Shazyon Wednesday, September 14, 2011
Thousands of inmates to be called 'Mister', New prison equality guidelines order wardens to call prisoners ‘Mr’ at the start of every sentence – and even help them tell the time and do their washing.
The 26-page Ministry of Justice document called Ensuring Equality states that prison workers have a ‘moral duty’ to ensure fairness to all. ‘Minority groups’ singled out for special treatment include the elderly, disabled, gays, transsexuals, religious groups and prisoners with learning difficulties.
Staff are told they should ‘talk to the prisoner’ to find out their special requirements and that when communicating with certain prisoners, they should use the prisoner’s name at the start of each sentence. They should also prepare the prisoner for each stage of the communication, for example: ‘Mr Jones, I am now going to ask you some simple questions.’
The document adds that some prisoners may need help with tasks such as telling the time, cleaning clothes and making telephone calls.
The Prison Service Instruction says all prison staff are ‘personally responsible’ for promoting equality and warns that ‘failure to maintain the required standards can lead to action, which may result in dismissal’.
A prison source, who did not want to be named, said: ‘We have long been aware of the importance put on equality for prisoners, but for officers to have to address prisoners by their name at the start of every sentence is taking things too far.’
'The prison service has changed for the better in the past 10-15 years, but there are some aspects of these orders which really stick in out throats, and this is one of them.'
The quality guidelines tell prison staff to Use visual aids and clear and simple language to help a prisoner’s understanding.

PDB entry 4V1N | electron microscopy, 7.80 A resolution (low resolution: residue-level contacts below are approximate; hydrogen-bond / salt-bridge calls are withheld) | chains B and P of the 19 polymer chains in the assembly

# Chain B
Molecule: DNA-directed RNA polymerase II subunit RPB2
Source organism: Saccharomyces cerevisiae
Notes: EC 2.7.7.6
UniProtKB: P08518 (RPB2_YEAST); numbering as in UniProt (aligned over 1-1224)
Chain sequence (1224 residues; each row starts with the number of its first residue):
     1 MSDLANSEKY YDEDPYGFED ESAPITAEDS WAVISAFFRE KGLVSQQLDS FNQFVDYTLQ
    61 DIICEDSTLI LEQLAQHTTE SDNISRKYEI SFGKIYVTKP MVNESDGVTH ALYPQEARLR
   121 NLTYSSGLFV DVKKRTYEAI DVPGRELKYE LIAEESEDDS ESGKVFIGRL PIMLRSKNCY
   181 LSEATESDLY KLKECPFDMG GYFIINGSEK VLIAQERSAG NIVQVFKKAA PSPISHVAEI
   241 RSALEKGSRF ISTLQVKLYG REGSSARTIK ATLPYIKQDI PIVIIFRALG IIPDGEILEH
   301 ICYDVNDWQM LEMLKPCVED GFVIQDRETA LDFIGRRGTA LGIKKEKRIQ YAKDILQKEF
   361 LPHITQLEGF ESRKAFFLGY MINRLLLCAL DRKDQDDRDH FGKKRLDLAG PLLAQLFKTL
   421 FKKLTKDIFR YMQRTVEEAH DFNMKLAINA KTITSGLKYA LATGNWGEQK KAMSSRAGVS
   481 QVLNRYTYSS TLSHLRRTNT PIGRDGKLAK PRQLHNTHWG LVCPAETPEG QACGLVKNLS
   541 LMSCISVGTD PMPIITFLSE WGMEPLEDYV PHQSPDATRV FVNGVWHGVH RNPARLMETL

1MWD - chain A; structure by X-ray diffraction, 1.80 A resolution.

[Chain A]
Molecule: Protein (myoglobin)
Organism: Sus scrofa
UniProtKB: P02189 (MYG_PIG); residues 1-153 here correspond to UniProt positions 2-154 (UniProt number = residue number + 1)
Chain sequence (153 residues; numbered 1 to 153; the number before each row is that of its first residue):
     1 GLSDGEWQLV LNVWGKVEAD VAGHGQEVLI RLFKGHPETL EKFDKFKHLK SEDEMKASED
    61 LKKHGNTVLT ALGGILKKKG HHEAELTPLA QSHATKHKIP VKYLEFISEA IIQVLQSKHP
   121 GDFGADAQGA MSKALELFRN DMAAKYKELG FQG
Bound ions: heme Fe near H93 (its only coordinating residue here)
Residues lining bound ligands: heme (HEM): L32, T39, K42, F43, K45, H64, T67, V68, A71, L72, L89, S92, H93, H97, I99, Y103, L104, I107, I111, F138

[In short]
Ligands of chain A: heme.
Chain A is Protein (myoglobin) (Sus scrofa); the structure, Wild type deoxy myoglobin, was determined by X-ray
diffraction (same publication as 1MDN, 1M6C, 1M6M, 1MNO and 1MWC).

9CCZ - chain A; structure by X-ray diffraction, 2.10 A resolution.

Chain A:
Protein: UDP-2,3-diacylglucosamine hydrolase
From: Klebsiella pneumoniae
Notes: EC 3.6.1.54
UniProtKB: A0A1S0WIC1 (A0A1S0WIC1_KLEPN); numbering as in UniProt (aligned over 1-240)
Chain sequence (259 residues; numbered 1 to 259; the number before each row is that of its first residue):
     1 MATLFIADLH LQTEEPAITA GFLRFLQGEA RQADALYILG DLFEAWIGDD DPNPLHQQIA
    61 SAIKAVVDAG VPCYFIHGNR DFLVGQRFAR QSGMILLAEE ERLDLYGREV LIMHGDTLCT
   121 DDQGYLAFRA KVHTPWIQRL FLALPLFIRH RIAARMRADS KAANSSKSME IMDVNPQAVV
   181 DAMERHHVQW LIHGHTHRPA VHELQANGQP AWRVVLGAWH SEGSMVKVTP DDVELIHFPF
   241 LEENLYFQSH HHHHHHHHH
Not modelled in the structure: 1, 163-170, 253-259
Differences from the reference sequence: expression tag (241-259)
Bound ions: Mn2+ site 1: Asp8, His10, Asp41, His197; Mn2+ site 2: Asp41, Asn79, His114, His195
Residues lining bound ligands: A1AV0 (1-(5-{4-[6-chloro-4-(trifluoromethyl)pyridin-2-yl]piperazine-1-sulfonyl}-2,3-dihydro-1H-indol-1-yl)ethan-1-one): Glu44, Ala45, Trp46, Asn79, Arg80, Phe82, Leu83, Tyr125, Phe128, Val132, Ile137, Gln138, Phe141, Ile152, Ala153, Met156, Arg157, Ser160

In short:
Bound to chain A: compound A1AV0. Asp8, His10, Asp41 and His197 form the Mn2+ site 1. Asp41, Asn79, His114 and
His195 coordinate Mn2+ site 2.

It adds that large amounts of information should be broken into smaller chunks and that they should be patient while talking with the prisoner.
It continues: 'The situation should be handled by health professionals - however, this does not mean that an obvious reasonable adjustment which would assists a prisoner should not be made simply because the prisoner does not consider themselves to have a disability.”
The PSI recommends that prison staff should ‘go more slowly’ through information with the prisoner and ensure they fully understand any information they are given.
The order also states that all prison staff are ‘personally responsible’ for promoting equality and warns that ‘failure to maintain the required standards can lead to action, which may result in dismissal from the Service’.
Governors are also tasked with monitoring prison equality closely and have to carry out Equality Impact Assessments to ‘identify and manage risk around equalities issues’.
The assessments are designed to detail the number of prisoners from ‘minority groups’ to allow staff to put in place an ‘action plan’ to ensure no group is discriminated against.
The order states that the Equality Impact Assessments - which will be made available to prisoners - will assess whether equality concerns have been addressed properly and to find out ‘whether there remain issues which result in unfair outcomes’.
The Government came under fire earlier this year after Justice Secretary Ken Clarke recommended sentencing leniency and 'softly softly' approaches to offenders.